I can't lie to myself anymore. I don't feel confident when Johan Santana takes the mound. I don't expect greatness. I don't expect to win. I just hope for it.
All year long, Mets fans like myself have insisted that this is still the guy and that the real problem was the Mets lack of run support for him. To a degree, that's true. The Mets don't exactly light it up at the plate when he pitches. But there is a much larger problem than that.
He's just not great anymore.
Santana has made a career out of two great pitches. He would utilize his pinpoint fastball to set up his devastating change up. This deadly combination lead to two Cy Young Awards and five consecutive 200+ strikeout seasons.
But now, Santana's fastball has lost velocity. Therefore when he throws his change up, the differential in speed is smaller. The result? Unless he has pinpoint control, swings and misses are far and few between. Couple that with the fact that he hasn't been compensating for his lack of "stuff" with great control, and you get statistics like this:
In his last four starts, Johan Santana has struck out a grand total of ten batters.
But it's not just the last four outings. He hasn't struck out more than six batters in a single game since April 17th. He hasn't struck out ten in a game once this year, and in 96 innings pitched, he has a grand total of just 62 strikeouts - far below his career strikeout per inning pace.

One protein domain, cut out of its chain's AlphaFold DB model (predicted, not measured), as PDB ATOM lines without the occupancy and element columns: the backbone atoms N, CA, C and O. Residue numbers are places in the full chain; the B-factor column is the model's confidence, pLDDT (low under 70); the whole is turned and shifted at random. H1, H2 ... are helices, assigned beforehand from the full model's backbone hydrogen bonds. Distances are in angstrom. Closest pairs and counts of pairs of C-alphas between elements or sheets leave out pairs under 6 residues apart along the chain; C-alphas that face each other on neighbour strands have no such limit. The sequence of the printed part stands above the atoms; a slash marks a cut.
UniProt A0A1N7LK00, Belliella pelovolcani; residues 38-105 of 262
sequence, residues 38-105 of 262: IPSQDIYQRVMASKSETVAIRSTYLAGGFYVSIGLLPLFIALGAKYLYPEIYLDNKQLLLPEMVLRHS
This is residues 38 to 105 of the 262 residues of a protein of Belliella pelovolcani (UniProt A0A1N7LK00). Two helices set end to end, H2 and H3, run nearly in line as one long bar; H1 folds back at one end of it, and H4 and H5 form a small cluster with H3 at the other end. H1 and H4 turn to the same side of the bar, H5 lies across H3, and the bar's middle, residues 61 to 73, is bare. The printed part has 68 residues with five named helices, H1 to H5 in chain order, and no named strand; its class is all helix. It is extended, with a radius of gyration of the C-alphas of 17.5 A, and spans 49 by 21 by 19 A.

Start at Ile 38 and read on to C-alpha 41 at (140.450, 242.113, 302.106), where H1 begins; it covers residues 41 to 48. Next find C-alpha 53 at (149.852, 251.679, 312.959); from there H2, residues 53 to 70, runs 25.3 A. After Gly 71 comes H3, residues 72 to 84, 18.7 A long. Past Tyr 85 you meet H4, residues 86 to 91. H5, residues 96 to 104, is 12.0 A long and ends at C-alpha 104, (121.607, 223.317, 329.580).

So, when you eliminate the swing and miss factor and the location is spotty, innings such as the 3rd inning today seem to happen. Dominance is a thing of the past. Instead are laborous innings and absurdly high pitch counts that prevent Santana from finishing his own game.
This would all be less alarming if the Mets were actually winning games he pitched. But, New York is just 7-8 as a team when Johan takes the mound. Not only is that a sub .500 winning percentage as a team, it's dead last out of the five starters the Mets are currently throwing out there.
In his press conference today, Jerry Manuel labeled Johan Santana as a "second half pitcher." While I'd love to believe that he'll magically return to form, this isn't 2006 and he's not wearing "Minnesota" across his chest.
As for Jerry, I'm glad you're not worried, but the fact alone that you labeled a swing and miss pitcher like Santana a "fly ball pitcher" justifies my concern. It marks a change that we're seeing before us. It means that Johan Santana is going to have to re-invent himself, much like Pedro Martinez when he was no longer a power pitcher.
Time to get crafty, Johan.
-Tom Greenhalgh (6/20/10)